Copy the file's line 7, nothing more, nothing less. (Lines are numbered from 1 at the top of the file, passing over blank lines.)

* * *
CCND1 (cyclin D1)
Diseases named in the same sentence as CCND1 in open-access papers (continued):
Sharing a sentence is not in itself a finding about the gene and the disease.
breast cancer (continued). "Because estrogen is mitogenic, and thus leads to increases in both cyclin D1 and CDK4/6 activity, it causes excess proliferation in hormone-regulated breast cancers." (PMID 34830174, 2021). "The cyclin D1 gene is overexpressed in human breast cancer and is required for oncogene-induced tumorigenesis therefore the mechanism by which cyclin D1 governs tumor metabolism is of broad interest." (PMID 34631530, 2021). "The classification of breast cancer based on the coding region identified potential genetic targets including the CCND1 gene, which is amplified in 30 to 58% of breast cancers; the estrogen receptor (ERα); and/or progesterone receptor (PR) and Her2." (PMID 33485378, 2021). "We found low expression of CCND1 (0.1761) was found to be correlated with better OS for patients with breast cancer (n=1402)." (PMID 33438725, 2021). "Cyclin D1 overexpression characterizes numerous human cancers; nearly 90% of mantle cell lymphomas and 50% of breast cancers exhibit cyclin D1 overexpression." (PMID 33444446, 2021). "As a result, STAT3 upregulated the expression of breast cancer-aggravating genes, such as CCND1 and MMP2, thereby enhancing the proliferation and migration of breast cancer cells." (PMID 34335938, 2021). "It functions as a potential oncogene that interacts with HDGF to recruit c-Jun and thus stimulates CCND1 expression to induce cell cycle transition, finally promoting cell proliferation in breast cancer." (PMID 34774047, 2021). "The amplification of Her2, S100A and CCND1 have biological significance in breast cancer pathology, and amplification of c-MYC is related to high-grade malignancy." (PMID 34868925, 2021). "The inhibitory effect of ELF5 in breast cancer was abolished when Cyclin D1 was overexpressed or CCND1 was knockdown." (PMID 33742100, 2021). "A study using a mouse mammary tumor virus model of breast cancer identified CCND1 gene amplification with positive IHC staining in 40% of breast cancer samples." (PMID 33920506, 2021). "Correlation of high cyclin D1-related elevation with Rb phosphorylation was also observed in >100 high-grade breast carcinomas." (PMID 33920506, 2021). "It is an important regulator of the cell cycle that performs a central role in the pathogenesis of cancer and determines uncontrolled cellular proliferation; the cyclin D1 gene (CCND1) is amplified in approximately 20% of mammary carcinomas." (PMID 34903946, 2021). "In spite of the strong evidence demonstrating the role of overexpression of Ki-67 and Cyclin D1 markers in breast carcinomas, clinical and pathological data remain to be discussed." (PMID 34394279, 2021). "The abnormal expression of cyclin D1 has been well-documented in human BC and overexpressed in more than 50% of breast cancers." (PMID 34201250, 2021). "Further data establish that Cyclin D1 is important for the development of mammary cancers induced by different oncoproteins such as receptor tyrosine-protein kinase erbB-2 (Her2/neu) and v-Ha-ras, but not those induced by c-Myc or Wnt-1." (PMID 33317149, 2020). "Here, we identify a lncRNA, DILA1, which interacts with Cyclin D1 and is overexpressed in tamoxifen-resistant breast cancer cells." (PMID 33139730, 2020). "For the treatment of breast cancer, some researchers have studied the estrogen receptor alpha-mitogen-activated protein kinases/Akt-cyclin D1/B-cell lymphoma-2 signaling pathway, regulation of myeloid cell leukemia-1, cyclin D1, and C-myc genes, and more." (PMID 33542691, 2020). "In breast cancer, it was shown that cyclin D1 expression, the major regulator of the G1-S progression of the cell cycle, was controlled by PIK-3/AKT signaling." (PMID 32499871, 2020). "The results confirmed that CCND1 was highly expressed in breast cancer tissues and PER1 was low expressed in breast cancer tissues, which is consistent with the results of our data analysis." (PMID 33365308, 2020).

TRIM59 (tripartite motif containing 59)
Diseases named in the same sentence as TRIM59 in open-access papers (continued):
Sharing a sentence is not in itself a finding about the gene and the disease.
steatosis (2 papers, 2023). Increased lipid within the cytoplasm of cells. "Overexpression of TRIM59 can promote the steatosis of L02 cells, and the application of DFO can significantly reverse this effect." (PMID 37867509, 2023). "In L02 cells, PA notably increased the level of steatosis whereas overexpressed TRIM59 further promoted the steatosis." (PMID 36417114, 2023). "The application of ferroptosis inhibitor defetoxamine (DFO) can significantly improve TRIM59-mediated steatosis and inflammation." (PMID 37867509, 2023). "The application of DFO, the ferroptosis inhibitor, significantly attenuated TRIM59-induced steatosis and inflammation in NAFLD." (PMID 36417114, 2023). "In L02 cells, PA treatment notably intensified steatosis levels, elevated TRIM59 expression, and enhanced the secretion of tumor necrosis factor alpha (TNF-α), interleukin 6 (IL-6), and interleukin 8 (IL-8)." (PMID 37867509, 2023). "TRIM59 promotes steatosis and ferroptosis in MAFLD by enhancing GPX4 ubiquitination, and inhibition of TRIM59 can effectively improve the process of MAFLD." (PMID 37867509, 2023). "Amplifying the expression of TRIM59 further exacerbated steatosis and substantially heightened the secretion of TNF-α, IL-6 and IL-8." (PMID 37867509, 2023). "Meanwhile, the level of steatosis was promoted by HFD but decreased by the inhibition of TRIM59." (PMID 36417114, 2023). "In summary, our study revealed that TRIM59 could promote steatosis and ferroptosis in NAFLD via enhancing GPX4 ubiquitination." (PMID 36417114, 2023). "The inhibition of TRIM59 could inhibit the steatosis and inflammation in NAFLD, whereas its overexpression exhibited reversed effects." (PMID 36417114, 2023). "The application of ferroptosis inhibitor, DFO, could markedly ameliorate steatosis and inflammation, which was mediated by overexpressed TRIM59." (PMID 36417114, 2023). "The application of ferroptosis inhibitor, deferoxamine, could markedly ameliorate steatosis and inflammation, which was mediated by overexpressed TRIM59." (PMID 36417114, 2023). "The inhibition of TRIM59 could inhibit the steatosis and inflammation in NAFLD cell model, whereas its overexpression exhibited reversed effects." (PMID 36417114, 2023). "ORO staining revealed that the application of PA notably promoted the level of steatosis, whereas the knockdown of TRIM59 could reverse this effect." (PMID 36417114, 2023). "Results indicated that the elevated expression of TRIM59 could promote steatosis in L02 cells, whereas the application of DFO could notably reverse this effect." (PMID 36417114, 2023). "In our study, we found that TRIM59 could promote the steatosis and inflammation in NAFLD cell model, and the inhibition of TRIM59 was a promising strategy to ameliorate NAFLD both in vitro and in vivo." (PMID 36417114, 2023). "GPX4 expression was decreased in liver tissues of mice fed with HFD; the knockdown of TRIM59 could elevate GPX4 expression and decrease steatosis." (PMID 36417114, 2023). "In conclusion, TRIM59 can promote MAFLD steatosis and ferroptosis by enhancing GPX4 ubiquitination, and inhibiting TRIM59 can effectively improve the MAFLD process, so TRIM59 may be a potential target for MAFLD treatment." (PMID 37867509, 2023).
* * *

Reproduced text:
Sharing a sentence is not in itself a finding about the gene and the disease.